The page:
Birth Control/ Contraceptive Failure Chart

The birth control failure chart includes the actual use of the methods. Right and consistent use of birth control methods is likely to reduce the contraceptive failure rate.

In case of hormone-based birth control, it is imperative to take note of its higher success rate along with the ethical concerns that may arise due to its effect on the uterus’s lining to prevent implantation. Since taking hormonal birth control can avert a previously begun pregnancy, this implies that it has abortifacient qualities.

Here is a contraceptive failure chart explaining the working of different birth control methods and their associated side effects and risks:

Method Usage Failure Rate

(actual use)

Condom (male) A latex rubber sheath put on over an erect penis to block the sperm’s channel 18% No side effects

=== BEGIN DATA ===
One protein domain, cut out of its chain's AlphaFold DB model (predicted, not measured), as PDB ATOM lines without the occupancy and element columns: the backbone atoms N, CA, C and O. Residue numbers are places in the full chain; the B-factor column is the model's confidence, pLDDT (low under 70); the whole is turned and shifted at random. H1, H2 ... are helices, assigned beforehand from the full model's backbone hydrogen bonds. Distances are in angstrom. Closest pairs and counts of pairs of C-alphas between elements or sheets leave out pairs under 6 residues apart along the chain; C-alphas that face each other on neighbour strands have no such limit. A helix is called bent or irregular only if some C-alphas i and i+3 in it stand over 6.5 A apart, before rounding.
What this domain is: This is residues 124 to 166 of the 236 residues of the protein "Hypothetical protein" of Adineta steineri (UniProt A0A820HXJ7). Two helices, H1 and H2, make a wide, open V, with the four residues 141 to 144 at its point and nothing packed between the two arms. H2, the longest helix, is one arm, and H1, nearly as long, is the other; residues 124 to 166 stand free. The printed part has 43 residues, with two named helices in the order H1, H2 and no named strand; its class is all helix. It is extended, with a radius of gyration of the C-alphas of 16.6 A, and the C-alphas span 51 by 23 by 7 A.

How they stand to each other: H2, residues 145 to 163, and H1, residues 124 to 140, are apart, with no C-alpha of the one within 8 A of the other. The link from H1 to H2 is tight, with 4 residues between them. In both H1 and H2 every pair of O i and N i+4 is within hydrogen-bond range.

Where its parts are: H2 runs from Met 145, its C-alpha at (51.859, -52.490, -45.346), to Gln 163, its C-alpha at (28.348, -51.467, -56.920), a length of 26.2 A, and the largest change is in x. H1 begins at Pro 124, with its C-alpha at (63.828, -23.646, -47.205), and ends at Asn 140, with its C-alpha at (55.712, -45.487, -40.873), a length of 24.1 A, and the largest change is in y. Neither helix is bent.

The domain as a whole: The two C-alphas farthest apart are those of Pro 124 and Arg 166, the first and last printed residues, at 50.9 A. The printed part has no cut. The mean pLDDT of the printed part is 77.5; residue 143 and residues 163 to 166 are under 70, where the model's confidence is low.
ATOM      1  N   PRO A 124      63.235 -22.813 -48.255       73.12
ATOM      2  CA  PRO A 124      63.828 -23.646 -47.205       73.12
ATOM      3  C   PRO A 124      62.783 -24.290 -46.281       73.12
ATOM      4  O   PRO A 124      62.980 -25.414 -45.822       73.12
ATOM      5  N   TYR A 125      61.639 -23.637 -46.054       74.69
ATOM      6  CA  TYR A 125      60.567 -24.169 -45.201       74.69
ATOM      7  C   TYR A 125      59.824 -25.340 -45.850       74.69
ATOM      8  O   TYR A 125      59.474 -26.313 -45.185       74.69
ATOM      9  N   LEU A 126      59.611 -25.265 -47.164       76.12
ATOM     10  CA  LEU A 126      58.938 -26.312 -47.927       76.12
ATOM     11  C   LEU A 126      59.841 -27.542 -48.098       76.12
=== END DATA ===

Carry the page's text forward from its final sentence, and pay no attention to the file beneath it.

(except if allergic)

Condom (female) A latex rubber sheath placed in the vagina to block the sperm’s passage 21% No side effects

(except if allergic)

Cervical Cap A barrier made of soft rubber that protects the cervix by preventing sperm from getting into the uterus 12%

(more after childbirth)

No side effects

(except if allergic)

Depo-Provera contraceptive injection A shot of hormone progestin administered once in 3 months averts pregnancy by preventing ovulation and thickening the cervical mucus 6% Breast tenderness, headaches, abdominal pain, weight gain, irregular or heavier menstrual cycle, allergic reaction
IUD (Intrauterine Device)- Copper IUDs and Hormonal IUDs The IUD is a T-shaped device inserted into the uterus to alter the movement of sperm cells and to prevent them from fertilizing an egg 0.2% – 0.8% Heavier bleeding during menstruation, severe cramping, ectopic pregnancy, PID (Pelvic Inflammatory Disease)
Diaphragm A dome-shaped barrier used to cover the cervix to hinder the sperm’s passage 12% No side effects

(except if allergic)


Implant – Hormonal


A thin, tiny rod about a matchstick’s size is implanted in the arm which releases hormones to prevent pregnancy 0.05% Painful menstruation, depression, weight gain, ectopic pregnancy, blood clots, ovarian cysts